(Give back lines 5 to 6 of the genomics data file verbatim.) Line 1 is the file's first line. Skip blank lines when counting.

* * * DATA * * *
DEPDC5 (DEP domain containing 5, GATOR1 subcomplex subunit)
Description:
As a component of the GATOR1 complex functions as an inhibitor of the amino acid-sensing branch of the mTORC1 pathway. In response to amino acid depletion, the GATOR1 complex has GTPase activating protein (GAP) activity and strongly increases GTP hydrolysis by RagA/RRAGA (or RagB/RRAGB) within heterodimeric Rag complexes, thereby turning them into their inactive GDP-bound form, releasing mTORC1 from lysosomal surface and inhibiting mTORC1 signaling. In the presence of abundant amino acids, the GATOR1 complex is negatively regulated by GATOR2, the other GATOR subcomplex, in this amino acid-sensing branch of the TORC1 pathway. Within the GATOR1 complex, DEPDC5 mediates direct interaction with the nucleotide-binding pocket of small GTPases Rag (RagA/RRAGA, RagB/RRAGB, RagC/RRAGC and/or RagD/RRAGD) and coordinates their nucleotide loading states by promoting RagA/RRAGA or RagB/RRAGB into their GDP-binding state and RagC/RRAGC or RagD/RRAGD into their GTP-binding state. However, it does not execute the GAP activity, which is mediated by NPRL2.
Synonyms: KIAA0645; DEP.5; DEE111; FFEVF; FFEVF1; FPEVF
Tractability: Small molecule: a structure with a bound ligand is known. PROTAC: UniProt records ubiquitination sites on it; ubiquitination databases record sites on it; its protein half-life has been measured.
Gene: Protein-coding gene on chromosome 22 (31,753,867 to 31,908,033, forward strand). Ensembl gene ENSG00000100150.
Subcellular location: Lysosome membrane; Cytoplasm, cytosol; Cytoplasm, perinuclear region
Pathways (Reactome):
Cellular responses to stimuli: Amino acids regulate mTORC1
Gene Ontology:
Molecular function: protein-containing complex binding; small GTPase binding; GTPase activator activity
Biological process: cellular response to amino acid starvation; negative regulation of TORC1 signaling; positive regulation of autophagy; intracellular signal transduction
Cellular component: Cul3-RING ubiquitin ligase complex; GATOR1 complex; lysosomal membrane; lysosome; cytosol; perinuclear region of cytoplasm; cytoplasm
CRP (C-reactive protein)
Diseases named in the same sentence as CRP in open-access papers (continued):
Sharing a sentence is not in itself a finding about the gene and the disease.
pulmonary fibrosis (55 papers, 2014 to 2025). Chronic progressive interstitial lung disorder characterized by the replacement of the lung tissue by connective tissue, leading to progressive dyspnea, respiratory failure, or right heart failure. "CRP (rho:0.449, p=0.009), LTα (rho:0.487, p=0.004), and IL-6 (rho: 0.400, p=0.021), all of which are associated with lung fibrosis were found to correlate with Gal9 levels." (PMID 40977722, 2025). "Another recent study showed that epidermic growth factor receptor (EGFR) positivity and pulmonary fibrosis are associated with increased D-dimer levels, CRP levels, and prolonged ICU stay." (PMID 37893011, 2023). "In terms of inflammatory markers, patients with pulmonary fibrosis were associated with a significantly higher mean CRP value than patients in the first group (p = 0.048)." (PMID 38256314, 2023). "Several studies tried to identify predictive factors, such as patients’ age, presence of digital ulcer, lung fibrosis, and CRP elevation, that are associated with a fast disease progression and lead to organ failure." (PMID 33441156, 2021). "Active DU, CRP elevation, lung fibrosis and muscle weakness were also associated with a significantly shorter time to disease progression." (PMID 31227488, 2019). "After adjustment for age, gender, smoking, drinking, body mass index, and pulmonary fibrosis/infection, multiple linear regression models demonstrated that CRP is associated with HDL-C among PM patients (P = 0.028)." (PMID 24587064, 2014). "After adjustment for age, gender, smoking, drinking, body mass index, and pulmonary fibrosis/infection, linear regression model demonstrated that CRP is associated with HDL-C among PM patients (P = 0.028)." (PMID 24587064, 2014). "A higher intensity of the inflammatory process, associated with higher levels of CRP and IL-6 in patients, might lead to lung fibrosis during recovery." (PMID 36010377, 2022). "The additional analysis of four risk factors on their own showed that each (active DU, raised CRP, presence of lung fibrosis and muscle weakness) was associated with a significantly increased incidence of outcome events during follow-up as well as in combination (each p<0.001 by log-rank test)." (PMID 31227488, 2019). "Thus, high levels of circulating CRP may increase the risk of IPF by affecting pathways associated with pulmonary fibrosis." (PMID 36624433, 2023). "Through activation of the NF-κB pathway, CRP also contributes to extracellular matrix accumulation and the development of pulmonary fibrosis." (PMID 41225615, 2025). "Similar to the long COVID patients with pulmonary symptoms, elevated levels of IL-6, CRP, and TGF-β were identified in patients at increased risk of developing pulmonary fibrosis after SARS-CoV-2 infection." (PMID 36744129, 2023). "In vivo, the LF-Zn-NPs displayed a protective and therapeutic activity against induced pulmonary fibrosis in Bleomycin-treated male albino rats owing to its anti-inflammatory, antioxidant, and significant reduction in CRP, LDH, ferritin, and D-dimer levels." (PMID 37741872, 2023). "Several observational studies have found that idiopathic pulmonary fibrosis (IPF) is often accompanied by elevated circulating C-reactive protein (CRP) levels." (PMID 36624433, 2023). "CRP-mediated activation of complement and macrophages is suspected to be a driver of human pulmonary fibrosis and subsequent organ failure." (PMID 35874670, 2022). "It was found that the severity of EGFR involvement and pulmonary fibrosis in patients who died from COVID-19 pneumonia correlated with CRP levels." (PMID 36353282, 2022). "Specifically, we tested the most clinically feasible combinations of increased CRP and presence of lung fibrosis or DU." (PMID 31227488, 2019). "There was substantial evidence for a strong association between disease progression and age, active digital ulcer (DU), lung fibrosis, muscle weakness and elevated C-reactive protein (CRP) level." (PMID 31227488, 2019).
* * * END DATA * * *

Tractability: Small molecule: a structure with a bound ligand is known. PROTAC: UniProt records ubiquitination sites on it; ubiquitination databases record sites on it; its protein half-life has been measured.
Gene: Protein-coding gene on chromosome 22 (31,753,867 to 31,908,033, forward strand). Ensembl gene ENSG00000100150.